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Q: Changing brake pads

asked by on

Are changing brake pads a task for a mechanic or is it something anyone can do? People tell me most duallys have drum brakes but I guess mine doesn't since companies make rear brake pads for it. I was wanting some tips for changing them myself, cause I would like to feel like a man knowing that I'm able to change my own brakes.

My car has 101000 miles.
My car has an automatic transmission.

A: Changing brake pads &quot;alone&quot; is re...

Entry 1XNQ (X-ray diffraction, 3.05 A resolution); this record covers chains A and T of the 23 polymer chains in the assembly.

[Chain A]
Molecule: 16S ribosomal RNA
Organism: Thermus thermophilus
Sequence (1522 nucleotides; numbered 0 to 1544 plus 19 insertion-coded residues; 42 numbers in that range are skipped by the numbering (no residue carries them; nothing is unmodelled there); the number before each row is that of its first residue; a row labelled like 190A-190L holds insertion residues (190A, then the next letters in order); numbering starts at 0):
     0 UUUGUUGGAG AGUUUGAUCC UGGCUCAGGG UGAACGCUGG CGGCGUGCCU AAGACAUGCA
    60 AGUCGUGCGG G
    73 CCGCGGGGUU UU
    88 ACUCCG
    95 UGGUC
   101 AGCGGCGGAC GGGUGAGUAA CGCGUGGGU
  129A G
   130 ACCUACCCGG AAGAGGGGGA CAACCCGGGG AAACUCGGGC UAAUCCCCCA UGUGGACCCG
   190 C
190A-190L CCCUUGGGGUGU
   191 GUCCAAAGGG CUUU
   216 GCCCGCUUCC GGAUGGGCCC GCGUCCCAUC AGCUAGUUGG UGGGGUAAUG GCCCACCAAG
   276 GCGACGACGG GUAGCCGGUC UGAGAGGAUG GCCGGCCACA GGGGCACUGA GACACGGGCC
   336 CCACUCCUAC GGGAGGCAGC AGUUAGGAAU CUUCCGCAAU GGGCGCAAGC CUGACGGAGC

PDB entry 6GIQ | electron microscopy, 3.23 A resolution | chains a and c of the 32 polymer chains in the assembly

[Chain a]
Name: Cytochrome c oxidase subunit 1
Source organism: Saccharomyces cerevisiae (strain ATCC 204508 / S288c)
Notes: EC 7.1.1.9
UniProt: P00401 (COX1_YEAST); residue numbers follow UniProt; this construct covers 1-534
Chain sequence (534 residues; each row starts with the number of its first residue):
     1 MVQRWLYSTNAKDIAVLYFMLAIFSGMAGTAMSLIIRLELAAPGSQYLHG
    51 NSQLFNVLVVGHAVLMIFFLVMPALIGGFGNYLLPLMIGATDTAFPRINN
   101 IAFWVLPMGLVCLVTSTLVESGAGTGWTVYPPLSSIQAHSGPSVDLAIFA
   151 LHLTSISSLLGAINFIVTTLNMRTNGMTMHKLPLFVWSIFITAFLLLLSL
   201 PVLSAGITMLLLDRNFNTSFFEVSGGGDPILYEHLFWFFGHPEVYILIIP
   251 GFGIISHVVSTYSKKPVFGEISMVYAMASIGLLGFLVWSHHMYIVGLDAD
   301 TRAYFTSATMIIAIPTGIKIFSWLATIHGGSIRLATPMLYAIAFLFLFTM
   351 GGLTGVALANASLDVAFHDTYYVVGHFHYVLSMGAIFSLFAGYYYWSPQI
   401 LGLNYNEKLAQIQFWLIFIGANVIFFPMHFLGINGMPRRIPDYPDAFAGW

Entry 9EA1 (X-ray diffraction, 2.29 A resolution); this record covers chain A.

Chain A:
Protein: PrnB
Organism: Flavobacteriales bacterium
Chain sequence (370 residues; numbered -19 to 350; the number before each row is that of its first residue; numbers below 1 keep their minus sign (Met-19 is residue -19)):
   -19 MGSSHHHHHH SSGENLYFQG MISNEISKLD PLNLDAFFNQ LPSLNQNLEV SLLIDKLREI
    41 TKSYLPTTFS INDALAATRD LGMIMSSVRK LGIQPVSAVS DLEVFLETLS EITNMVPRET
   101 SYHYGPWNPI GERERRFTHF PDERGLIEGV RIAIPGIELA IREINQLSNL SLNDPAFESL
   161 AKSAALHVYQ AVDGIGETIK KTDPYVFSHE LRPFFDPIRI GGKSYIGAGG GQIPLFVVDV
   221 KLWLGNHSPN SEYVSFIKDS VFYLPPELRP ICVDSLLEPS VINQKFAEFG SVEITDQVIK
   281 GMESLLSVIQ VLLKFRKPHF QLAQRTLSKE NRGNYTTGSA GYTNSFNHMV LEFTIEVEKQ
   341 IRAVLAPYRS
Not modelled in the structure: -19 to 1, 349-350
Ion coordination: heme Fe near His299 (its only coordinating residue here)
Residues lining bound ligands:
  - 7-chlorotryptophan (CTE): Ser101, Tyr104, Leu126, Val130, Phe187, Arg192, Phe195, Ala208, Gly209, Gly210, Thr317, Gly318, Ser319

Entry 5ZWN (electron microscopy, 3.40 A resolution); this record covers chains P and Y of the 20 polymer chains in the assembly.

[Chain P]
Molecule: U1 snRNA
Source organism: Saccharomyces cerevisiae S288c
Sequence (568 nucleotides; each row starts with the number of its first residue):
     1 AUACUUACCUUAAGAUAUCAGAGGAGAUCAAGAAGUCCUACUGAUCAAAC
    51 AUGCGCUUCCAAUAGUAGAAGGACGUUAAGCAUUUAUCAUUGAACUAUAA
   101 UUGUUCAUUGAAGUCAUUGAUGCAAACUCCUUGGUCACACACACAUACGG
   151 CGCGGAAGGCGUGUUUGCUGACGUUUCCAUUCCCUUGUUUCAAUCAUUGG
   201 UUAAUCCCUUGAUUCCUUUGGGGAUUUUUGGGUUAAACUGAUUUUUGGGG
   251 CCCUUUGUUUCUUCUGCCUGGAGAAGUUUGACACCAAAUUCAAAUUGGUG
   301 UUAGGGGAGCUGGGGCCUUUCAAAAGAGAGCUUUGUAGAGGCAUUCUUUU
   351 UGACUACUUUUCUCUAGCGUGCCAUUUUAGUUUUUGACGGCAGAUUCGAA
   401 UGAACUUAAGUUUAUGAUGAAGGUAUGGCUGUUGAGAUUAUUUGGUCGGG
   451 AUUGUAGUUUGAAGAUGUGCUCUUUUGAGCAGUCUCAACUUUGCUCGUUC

Changing brake pads "alone" is really not a task that exists. If a vehicle needs new brake pads, or brake shoes in the case of drum brakes, that means that the rotors (and/or drums) have to either be turned, replaced, or at minimum (i.e., if attempting to use as is) measured for run out, thickness variation and inspected for other defects such as hard spots and deep scoring. In addition, brake calipers (or wheel cylinders) will often have to be replaced if the vehicle is more than 5 years old (calipers corrode and get sticky; re-use in that circumstance guarantees quick ruination of new brake pads). There are sliding pins on the brake caliper torque plate that have to be removed, as well, thoroughly cleaned and re-lubricated with special purpose, high temperature brake grease. Ideally, all four wheels should be bled anytime brake work is performed, and in any event every 4 or 5 years at most if glycol-based fluid is used, so that all moisture laden brake fluid expelled from the system (brake fluid loves moisture and moisture destroys brake systems from the inside out). Typically, bleeding the brakes at all four wheels requires a pressure bleeder. So, the answer to your question is merely changing the brake pads will not restore your brake system to like new condition, as of course it should be restored to. There are many version of the 3500 and, consequently, I wasn't able to determine, for sure, whether your vehicle is 4 wheel disc or not. You can determine this visually. I would say that, if this is a job that you would like to do now, simply get the factory service manual and follow the instructions exactly (line by line) but even at that some stuff is omitted. An option for you is to have a certified professional from YourMechanic perform the brake pad and brake rotor or drum replacement at your location and during the work you are more than welcome to watch and ask questions. Once you see how it is done and what all is replaced or restored, then the next time around you will be well equipped to perform the service completely independently. In principle, there is nothing on your vehicle that is beyond your capability to repair. But, if you want to do such repairs, you MUST have the Factory Service Manual in hand (often 1,000 pages or more these days) and you must be able to follow what are often very detailed instructions. And, of course, you must have a safety ethic and PRIOR knowledge of ALL (every last one) scenarios where you could get hurt or killed working on the vehicle. I am positive you can do it but if you like, we can walk you through the first instance if that meets your needs.

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